Glossary: How to Prevent Malicious Code

How to Prevent Malicious Code

What is malicious code? Malicious code is created to intentionally harm computers, systems or other devices. Malicious code often takes the form of a legitimate action, often hidden in application code of a program that performs a legitimate task. This makes malicious code more difficult to eliminate than typical viruses because common antivirus applications are unable to pick up the malicious code until it has been identified and stored in the antivirus database. There are many different types of malicious codes, but the three most common types are viruses, worms and trojan horses.
  • Virus: Viruses are basically applications that exhibit harmful behavior once they have been activated. They are often sent via email or posted on websites and forums. Clicking on the contaminated link or opening of the malicious file can infect computers or entire networks.
  • Worm: Worms are dangerous pieces of malicious code that can infiltrate computers, damage it and then spread to other computers across the cyberspace. Worms are typically spread by accessing an infected user's address book and emailing replicas of itself to all entries.
  • Trojan horse: Hackers and other malicious attackers usually prefer to implement Trojans. A trojan horse is malicious code hidden in legitimate applications. Once an unsuspecting user clicks on the file, the trojan horse springs into action. Since the legitimate action the file was intended to perform is also executed simultaneously, many computer users have no way to know they have been infected until it is too late.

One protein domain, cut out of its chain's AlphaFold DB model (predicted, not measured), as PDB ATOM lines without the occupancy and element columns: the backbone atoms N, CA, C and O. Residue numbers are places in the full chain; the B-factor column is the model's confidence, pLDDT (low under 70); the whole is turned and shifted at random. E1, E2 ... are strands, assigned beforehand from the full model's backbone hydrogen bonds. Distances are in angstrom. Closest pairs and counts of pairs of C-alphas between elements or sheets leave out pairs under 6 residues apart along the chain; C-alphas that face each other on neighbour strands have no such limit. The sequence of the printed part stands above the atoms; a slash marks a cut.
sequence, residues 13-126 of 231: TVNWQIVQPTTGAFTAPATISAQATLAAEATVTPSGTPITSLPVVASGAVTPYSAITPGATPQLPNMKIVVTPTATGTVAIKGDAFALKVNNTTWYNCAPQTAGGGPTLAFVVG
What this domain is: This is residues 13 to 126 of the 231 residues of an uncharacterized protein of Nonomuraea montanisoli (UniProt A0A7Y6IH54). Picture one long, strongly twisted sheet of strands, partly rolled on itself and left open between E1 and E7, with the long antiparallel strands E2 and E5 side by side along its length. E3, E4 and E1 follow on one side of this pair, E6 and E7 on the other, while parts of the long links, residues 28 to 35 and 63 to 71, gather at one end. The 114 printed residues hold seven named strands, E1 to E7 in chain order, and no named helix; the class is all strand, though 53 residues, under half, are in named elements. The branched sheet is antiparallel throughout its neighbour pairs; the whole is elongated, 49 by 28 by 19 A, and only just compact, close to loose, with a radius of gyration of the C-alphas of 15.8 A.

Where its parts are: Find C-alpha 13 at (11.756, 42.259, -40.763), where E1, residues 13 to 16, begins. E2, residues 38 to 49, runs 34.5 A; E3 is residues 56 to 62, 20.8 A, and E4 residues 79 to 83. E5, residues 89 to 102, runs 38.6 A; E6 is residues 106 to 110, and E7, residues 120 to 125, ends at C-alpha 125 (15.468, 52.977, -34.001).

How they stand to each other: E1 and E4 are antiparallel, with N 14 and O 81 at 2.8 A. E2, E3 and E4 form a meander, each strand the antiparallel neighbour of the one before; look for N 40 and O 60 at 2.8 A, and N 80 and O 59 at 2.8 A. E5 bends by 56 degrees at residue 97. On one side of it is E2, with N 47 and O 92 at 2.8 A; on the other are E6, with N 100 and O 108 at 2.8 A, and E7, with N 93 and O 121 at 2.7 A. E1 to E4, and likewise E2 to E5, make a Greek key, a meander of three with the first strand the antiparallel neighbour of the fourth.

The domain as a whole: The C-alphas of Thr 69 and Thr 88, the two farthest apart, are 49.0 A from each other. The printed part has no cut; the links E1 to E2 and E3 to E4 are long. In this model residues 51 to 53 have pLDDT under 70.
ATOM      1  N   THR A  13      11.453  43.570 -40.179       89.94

How malicious code can affect companies Malicious code can affect companies in several different ways. Viruses can destroy hard drives, wipe out data or cause other compromises. Worms can infect entire companies, causing widespread damage that can involve data and identity theft. Trojan horses can enable an attacker to completely take over company networks. The results of these attacks can be devastating. According to the latest study by the Ponemon Institute, "Global companies also are worried about malicious code and sustained probes, which have increased more than other threats. Companies estimate that they will be dealing with an average of 17 malicious codes each month and 12 sustained probes each month. Unauthorized access incidents have mainly stayed the same and companies estimate they will be dealing with an average of 10 such incidents each month." The typical result of a malicious code attack is a data breach. According to the Ponemon Institute study, in 2013 the average cost companies had to pay as a result of a data breach was $3.5 million, and attacks had increased by 15 percent over the previous year. How to eliminate the threat from malicious code Static Code Analysis (SCA) is arguably the most effective method to prevent malicious code from successfully causing damage to company computers. Today's leading scanners can quickly detect malicious code such as Anti-Debugging techniques, Deliberate Information and Data Leakage, Time Bombs, Rootkits, Hardcoded Cryptographic Constants and Credentials, backdoor threats and more. The majority of these threats can evade typical antivirus software and conventional vulnerability tests. Scanning and testing should be performed as early as possible, because once a data breach is successful, the damage is already done.
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